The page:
Volquez sees room for improvement
All-Star starter believes he can top 17-win Reds debut
By Mark Sheldon / MLB.com
SARASOTA, Fla. -- If Reds starting pitcher Edinson Volquez strains from the pressure of trying to be successful, he barely shows it.
Constantly wearing a grin on his face, Volquez often kept the same pleasant demeanor last season following a thrilling win or a stinging loss. So how does the right-hander approach the new season after one in which he became an All-Star and 17-game winner?
"I want another year like that, but better," Volquez said.
Volquez has the makeup to do that. He also has stuff that includes a mid-90s mph fastball and a deceptive changeup to back it up.
"He just has to breathe, that's it," Reds manager Dusty Baker said. "Just pitch and progress. That's what I said. That's all."
It's hard to believe the Reds are only one Spring Training removed from when Volquez was the mystery pitcher few had seen pitch in person. At the time, the 25-year-old was simply the guy Cincinnati got back from the Rangers in the trade for Josh Hamilton. And for many fans of the popular Hamilton, that wasn't a good thing.
Although Hamilton had a tremendous year for Texas, there aren't many complaints about the deal now. In his first full big league season, Volquez was 17-6 with a 3.21 ERA in 33 games over 196 innings -- the most he threw at any level. His 206 strikeouts were second-most in the National League.
"Everything I had in my mind came true," Volquez said. "I had a good year last year. I can do better at a couple of things. I want to go deeper in the games. I don't want too many walks. And, I want to win more games."
Volquez did fade somewhat down the stretch last season, and that will have to be monitored in 2009. After a 12-3 record and 2.29 ERA in the first half, he was 5-3 with a 4.60 ERA after the All-Star break. Overall, he had 96 walks and was often prone to longer innings as he ran up his pitch counts.
There were no complete games, and only once did Volquez work more than seven innings. In 14 of his starts, he reached the 110-pitch plateau.
"If [pitch counts] are what we have to worry about -- last year no one knew what we had," Baker said. "That's already progress. A lot of times that second year, you're trying to get a guy to have a winning record. We're trying to get him to keep doing what he's doing. [Instructor] Mario [Soto] has talked to him. [Pitching coach] Dickie [Pole] has talked to him a number of times. We don't want him throwing the ball down the middle of the plate either.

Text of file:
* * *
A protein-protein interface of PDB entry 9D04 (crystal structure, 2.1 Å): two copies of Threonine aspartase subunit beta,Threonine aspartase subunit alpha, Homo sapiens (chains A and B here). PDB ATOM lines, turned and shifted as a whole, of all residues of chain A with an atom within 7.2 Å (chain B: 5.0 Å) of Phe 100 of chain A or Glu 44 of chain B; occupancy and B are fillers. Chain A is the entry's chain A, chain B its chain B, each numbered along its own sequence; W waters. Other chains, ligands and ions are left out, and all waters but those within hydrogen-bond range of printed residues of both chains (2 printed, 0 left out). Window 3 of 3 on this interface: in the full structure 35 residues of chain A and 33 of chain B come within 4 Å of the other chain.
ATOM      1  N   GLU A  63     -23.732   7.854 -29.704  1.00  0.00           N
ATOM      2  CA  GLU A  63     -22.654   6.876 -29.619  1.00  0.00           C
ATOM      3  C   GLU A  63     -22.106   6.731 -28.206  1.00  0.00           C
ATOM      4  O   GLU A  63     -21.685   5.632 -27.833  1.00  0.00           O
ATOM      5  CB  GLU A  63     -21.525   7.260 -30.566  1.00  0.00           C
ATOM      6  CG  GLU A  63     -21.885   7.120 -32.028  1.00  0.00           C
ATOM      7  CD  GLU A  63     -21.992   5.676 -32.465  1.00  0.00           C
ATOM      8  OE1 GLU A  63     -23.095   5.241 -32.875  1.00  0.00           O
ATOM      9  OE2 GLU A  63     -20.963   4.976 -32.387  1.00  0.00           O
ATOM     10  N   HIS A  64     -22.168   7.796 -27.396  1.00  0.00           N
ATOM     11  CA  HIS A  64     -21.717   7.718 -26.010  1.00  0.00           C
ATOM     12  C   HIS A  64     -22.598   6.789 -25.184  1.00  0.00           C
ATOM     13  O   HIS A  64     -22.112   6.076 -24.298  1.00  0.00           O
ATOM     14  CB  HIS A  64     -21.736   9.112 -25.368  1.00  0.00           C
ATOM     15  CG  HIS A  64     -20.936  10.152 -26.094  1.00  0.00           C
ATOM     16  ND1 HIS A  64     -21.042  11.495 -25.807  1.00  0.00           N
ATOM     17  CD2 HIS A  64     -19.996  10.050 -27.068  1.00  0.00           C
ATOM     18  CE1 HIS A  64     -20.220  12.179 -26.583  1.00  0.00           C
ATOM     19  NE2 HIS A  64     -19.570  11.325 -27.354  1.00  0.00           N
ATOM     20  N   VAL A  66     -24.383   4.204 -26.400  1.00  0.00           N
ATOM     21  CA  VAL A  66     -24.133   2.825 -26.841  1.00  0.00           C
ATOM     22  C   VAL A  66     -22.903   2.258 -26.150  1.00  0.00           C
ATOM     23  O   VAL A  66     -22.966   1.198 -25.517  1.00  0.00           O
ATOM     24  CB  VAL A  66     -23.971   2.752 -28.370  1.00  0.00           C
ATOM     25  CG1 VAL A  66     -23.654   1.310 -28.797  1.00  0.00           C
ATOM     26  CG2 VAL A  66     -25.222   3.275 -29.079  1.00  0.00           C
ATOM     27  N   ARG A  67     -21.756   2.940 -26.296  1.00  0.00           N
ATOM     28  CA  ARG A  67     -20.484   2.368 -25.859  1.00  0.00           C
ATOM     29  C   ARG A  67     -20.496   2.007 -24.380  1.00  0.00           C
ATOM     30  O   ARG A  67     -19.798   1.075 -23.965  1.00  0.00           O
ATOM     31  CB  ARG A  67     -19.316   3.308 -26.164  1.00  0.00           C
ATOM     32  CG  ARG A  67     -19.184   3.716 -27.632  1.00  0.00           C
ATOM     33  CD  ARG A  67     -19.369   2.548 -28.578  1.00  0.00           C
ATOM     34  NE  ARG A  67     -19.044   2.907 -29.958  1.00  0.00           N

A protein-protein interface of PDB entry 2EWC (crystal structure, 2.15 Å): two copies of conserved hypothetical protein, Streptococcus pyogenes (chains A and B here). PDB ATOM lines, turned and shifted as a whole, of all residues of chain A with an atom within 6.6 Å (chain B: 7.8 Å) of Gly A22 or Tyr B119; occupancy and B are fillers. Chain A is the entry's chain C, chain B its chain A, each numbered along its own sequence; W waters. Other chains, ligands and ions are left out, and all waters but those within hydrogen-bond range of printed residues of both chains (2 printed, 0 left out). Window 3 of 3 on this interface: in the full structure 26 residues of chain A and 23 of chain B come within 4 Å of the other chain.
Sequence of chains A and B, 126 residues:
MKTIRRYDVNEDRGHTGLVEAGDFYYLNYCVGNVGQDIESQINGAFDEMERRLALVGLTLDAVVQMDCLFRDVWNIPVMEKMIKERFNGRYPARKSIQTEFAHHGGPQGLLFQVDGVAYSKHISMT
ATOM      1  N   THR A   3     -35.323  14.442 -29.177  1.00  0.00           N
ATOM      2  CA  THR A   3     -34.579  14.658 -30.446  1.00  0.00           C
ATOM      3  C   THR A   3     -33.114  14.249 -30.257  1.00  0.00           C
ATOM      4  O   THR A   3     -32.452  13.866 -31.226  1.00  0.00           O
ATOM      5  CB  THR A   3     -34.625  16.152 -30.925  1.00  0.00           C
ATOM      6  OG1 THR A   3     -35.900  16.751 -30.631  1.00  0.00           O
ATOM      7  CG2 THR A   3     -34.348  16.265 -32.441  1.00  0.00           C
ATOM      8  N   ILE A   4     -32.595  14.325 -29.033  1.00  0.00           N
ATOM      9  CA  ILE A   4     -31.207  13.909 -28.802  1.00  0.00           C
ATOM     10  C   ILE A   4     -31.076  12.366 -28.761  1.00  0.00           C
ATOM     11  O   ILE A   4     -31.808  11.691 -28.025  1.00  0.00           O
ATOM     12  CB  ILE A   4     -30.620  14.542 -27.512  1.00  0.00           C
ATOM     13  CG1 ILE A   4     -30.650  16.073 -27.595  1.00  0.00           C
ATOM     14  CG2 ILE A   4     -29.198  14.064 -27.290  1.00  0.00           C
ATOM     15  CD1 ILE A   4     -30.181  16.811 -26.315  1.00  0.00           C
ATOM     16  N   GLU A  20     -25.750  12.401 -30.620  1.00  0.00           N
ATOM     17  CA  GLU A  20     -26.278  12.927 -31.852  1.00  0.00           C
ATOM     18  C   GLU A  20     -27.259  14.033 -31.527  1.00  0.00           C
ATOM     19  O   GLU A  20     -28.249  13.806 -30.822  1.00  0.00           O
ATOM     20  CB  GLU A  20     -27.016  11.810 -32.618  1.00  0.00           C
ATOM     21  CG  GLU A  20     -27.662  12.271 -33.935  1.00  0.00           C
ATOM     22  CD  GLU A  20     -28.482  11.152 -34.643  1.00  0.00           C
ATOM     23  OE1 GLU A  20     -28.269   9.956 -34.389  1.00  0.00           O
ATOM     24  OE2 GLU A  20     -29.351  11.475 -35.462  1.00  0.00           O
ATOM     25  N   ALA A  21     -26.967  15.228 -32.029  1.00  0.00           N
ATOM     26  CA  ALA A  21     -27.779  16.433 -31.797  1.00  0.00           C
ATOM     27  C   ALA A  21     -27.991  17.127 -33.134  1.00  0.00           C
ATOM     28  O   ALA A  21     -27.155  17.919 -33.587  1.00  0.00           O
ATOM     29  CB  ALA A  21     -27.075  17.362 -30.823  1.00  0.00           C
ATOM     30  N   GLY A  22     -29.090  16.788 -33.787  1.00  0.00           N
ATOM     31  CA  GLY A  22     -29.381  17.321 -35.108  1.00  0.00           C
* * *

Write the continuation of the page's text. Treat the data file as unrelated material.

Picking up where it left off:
"I've seen Greg Maddux throw 150 pitches early in his career. Everybody remembers the 85-90 pitch Maddux, but that was the mature Maddux."
Just how much Volquez's life has changed in a year was underscored earlier this month. A video circulated on YouTube showing the pitcher having fun in a car with a friend and briefly handling a handgun. Since they were speaking Spanish, many people did not realize what they were watching.
It turned out to be a promotion for a music video and album that the friend in the car, a famous singer in the Dominican Republic, was soon to be releasing.
"A couple of guys called me and asked what was going on," Volquez said. "I told them it was like a joke for one of my friends. I didn't know they even put it on there. When I saw it on the Internet, I said, 'Uh-oh, everybody knows.' The Reds called me and said, 'Don't worry about it. Everybody has guns in the Dominican. You just be careful.' After that, everything is OK."
A year ago, no one would have known Volquez on video and probably wouldn't have cared. Now he's an All-Star with a degree of international fame.
"It was unfortunate, but it was something non-threatening," Reds general manager Walt Jocketty said. "He apologized for it and realized it wasn't a good thing to be associated with."
OK, so Volquez will have to do some things differently to avoid pitfalls of being well-known. But on the mound, he just needs to keep doing what made him famous.
"With his talent, he'll do well," Jocketty said. "You have to learn to make adjustments and finding ways to improve. It's what the game is all about. He's certainly good enough that he'll be able to do it."